And I’m reminded of a perfect fall day a few years ago when the girl and I were playing in the front yard waiting for husband to come home. We were out there for a couple of hours, making leaf piles to jump in, throwing leaves at each other, sitting in the grass singing songs and telling stories.
There were lots of hugs and kisses and flushed cheeks and perfect golden light as the sun started to go down.
As we were sitting there, a guy in a white Hummer stopped in front of our house, rolled down his window and said “I wish I had a camera so I could take a picture for you” because we looked so happy and it was such a pretty scene.
I was briefly sad not to have a picture, too. But I knew this was a memory I would keep regardless of photographic evidence. And even though the girl might not remember that exact day, she will tell you jumping in leaf piles with me is her favorite part of fall.
She won’t need pictures to remember that, either.
What do you think? Is documenting everything good or are we placing an unnecessary burden on our kids to remember everything? I’d love to know your thoughts.
I think about this too. When I was teaching, kids would take tons or photos or video a whole experience, and I would wonder, “How often are you going to look at that? But also, how much is documenting the event preventing you from actually engaging with what’s happening right now?” I think the point you make about how too many photos makes them all seem equally important is really astute. It’s something I can identify in writing because I have had to help students edit to make things shorter, but I never thought about how that can apply to all of the digital items we collect. It’s great to have them, but how often are you going to go through them, especially if the collection seems so large that it feels daunting.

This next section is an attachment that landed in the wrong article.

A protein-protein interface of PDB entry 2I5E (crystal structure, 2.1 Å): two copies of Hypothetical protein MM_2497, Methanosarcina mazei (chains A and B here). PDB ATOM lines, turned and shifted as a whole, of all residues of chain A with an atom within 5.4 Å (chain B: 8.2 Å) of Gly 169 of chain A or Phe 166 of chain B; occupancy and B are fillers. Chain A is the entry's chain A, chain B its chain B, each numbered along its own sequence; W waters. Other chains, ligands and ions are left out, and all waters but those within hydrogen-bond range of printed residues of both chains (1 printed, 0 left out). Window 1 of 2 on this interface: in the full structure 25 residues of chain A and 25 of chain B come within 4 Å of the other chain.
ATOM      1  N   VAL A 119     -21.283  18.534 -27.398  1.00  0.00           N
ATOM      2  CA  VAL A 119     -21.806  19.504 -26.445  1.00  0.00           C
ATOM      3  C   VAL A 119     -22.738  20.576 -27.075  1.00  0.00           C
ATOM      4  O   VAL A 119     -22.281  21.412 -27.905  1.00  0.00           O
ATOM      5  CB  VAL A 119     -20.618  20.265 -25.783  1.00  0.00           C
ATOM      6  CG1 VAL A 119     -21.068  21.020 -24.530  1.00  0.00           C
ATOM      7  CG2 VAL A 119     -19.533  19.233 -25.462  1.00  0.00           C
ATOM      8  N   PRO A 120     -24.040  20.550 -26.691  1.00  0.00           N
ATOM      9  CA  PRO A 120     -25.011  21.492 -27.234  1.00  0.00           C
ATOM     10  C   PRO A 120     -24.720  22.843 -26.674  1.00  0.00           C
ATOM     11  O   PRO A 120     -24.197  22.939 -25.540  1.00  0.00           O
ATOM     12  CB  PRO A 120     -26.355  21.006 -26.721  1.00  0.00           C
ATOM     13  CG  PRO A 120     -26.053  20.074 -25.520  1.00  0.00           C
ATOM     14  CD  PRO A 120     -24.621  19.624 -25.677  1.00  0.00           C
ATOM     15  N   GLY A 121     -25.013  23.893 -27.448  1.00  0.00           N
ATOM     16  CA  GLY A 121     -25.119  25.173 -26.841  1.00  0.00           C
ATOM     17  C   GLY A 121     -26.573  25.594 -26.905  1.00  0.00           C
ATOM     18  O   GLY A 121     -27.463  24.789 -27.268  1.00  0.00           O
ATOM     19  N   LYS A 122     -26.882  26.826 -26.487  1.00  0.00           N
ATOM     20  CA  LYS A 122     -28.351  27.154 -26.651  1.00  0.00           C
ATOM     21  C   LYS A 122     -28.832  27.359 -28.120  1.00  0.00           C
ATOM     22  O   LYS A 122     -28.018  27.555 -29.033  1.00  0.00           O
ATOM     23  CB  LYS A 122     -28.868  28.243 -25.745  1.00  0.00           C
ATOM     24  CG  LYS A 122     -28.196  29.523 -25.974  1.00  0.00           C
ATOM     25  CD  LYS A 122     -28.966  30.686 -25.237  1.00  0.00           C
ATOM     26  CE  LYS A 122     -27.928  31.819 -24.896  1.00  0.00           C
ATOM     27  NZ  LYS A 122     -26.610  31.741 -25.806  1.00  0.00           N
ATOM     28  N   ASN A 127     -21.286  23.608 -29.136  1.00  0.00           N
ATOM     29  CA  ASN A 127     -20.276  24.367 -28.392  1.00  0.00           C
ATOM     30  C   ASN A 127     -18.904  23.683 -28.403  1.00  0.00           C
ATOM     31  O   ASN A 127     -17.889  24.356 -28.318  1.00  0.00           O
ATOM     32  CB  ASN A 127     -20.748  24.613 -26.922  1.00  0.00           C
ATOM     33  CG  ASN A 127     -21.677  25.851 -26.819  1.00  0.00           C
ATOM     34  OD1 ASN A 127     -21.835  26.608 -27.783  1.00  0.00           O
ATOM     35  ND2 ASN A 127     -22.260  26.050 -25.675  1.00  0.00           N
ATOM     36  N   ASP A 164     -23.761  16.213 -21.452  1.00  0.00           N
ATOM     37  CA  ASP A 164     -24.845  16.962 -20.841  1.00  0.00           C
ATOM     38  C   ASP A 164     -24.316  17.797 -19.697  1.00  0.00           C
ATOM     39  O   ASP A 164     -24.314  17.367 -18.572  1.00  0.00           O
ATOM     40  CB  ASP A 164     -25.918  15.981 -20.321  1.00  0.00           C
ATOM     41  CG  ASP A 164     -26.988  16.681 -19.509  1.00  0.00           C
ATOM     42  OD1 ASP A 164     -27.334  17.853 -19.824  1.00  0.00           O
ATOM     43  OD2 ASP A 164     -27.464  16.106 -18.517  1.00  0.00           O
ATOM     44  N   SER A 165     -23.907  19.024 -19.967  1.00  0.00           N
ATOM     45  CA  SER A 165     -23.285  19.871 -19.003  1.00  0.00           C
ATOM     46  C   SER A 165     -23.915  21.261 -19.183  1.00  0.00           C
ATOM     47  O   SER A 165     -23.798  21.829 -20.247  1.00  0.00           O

There are so many frivolous photos now they have little meaning. Photos of special events or sharing times are great. Photos for the sake of taking a photo are a waste of digital storage. We don’t curate our photos any more, we don’t have to stop to make sure we have the shadows, the light right as we aren’t using film. We can store millions, so we don’t need to focus on storing and showcasing the good ones. As with everything, a few great photos are far more valuable than rooms full of dated images. We need to learn to be more selective, to get back to putting value on photos, not just snapping everything in case someone, somewhere might be interested.
I really value my photos, especially the ones I’ve taken since my son has been born. I look at those old videos and I’m so happy I caught the way he’d just laugh and laugh when I made silly faces, or the way he looked at 3 months, or six. I wish I had more, not fewer. Is absolutely every photo a keeper? No, of course not. But for someone with a lousy memory, my camera is a cherished tool. I love being able to pick it up, snap off a couple of dozen shots, and if there are a few great ones, fantastic. Otherwise, the rest can be deleted.
We barely documented our child’s life, but she remembers it intensely. I think, in part, because we were all living it with her. We weren’t staging photos or watching her from behind a screen. We were right there with her doing whatever it was we were doing. Those moments are what bonded us. I may not have photos, but I have a lasting and loving relationship that happened without me looking through a viewfinder to capture it. To me that is priceless.